This story was co-published with NPR’s Shots blog.
The long arm of the pharmaceutical industry continues to pervade practically every area of medicine, reaching those who write guidelines that shape doctors’ practices, patient advocacy organizations, letter writers to the Centers for Disease Control and Prevention, and even oncologists on Twitter, according to a series of papers on money and influence published today in JAMA Internal Medicine.
The findings of the papers provide further evidence showing how conflicts of interest help shape health care, a subject ProPublica has explored through its Dollars for Docs series since 2010. (Check whether your physician receives money from drug or device companies through our news tool.)
“The very way we all think about disease — and the best ways to research, define, prevent, and treat it — is being subtly distorted because so many of the ostensibly independent players, including patient advocacy groups, are largely singing tunes acceptable to companies seeking to maximize markets for drugs and devices,” researchers Ray Moynihan and Lisa Bero wrote in an accompanying commentary.
The papers published in the journal cover a variety of issues:
More than two-thirds of patient advocacy organizations that responded to a survey indicated that they had received industry funding in their last fiscal year. For most, the money represented a small share of their budget. But 12 percent said they received more than half of their money from industry.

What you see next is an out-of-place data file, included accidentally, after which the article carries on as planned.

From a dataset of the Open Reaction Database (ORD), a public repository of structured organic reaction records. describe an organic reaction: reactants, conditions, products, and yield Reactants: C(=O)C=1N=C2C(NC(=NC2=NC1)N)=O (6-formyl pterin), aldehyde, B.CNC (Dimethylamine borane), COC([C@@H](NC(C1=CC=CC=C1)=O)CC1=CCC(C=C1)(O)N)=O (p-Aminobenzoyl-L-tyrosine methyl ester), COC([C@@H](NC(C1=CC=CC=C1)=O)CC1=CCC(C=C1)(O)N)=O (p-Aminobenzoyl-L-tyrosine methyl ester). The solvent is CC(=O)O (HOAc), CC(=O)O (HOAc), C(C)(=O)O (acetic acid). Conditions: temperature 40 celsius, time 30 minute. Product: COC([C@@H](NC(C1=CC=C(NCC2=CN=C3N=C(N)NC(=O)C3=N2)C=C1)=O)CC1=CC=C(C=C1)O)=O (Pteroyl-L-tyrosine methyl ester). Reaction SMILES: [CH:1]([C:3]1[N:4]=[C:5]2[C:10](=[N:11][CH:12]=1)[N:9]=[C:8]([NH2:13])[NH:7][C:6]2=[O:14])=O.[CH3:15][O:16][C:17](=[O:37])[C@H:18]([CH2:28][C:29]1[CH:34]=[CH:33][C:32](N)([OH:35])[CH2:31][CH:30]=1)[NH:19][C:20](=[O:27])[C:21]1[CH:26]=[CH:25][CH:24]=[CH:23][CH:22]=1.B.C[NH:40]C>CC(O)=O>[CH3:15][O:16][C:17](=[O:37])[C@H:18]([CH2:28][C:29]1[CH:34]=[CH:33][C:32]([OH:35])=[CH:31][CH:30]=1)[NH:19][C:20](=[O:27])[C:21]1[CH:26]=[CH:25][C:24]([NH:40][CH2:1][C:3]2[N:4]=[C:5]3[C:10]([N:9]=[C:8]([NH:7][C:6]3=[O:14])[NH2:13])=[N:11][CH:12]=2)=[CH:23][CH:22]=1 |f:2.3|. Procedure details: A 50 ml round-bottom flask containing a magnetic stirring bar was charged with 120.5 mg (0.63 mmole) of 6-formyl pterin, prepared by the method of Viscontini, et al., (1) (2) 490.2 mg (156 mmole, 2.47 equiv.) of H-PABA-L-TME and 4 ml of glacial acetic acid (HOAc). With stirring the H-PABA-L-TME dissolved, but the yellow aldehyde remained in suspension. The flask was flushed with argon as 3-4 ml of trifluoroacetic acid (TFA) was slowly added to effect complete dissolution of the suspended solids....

Most organizations reported having a conflict-of-interest policy, but a much smaller percent said that their groups had policies for public disclosure of those relationships. Fewer than 8 percent of respondents said their group “perceived pressure to conform its positions to the interests of corporate donors or partners” and nearly 14 percent said their group had declined a contribution because of concerns about conflicts of interest.
“Although the amounts and proportions of financial support from industry are modest, the pervasive nature of industry support suggests the need for robust public debate about how to ensure that [these groups] serve the interests of their constituencies,” the authors affiliated with the Cleveland Clinic and other academic medical centers wrote. It called for greater transparency of funding sources by the groups.
Organizations that received funding from opioid manufacturers were less supportive of guidelines proposed by the CDC to limit prescribing of the drugs for chronic pain. More than 150 organizations formally submitted comments after the proposed guidelines were released in February 2016, and 80 percent of them were supportive, though some had recommendations for changes.Among the 45 groups that received money from opioid makers, though, the level of support was only 62 percent. And none of those groups disclosed their funding sources in their comments. (The CDC did not ask or require them to do so.)“More people are dying than ever before from these products and it’s important to know how the market is shaped by the spending of drug companies,” G. Caleb Alexander, co-director of the Center for Drug Safety and Effectiveness at Johns Hopkins University, said in an interview.
Two committees that developed guidelines for the management of high cholesterol and hepatitis C did not fully comply with standards set by the Institute of Medicine in 2011 to limit the number of industry-funded panelists. The Institute of Medicine required that fewer than half of guideline writers have commercial ties and that all chairs and co-chairs have no conflicts. But in both cases, at least one chairperson received money from industry and, in the case of the hepatitis C guidelines, a substantial majority of panelists also received money.